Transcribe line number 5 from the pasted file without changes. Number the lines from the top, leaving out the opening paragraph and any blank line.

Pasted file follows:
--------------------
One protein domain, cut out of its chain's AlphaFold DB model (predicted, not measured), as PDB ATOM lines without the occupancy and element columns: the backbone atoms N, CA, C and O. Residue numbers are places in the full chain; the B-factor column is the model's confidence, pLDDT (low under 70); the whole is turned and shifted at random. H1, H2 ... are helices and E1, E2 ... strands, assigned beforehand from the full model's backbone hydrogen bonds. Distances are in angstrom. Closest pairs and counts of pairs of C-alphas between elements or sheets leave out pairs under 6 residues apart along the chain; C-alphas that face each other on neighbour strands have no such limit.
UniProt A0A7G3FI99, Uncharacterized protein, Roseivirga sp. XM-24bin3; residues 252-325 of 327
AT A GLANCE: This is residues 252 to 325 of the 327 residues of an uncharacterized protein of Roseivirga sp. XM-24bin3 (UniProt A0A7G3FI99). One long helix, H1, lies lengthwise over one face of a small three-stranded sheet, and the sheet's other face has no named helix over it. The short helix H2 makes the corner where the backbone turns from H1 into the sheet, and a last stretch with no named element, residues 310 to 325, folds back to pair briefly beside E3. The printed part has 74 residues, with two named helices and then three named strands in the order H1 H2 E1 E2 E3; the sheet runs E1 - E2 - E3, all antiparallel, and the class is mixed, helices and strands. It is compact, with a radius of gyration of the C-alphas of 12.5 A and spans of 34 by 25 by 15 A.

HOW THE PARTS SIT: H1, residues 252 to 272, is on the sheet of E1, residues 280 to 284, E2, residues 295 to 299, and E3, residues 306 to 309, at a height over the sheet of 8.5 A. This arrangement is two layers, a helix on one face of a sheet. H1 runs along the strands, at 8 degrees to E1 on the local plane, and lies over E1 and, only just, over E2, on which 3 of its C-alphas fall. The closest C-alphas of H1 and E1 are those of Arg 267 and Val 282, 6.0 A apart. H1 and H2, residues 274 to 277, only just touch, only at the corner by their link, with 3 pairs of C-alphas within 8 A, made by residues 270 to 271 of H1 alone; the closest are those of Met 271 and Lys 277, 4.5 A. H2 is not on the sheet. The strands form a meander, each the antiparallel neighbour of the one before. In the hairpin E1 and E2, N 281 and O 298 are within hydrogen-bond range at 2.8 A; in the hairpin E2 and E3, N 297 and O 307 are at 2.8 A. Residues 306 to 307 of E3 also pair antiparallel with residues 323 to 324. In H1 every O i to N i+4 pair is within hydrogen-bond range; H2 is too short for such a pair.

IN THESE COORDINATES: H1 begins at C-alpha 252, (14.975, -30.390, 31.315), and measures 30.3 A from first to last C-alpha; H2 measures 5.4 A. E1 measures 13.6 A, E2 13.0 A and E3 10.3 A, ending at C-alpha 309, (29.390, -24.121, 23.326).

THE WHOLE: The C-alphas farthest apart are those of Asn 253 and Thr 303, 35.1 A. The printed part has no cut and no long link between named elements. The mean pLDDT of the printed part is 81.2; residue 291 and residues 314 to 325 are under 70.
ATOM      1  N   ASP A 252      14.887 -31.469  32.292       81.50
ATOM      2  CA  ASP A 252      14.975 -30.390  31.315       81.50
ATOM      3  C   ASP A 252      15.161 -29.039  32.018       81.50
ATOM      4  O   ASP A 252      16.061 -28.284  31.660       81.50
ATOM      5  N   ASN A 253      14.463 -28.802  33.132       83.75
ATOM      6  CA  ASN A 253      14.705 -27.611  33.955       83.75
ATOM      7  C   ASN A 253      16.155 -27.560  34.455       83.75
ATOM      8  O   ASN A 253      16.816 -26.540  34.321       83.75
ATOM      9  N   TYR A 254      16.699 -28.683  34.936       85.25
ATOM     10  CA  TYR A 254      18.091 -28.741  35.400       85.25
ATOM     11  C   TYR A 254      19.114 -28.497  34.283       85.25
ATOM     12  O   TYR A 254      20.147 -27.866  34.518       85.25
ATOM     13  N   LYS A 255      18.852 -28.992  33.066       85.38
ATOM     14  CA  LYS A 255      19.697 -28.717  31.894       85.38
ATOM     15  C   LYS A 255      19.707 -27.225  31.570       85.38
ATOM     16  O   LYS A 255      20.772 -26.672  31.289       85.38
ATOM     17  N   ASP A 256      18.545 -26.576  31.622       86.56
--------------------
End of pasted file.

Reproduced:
THE WHOLE: The C-alphas farthest apart are those of Asn 253 and Thr 303, 35.1 A. The printed part has no cut and no long link between named elements. The mean pLDDT of the printed part is 81.2; residue 291 and residues 314 to 325 are under 70.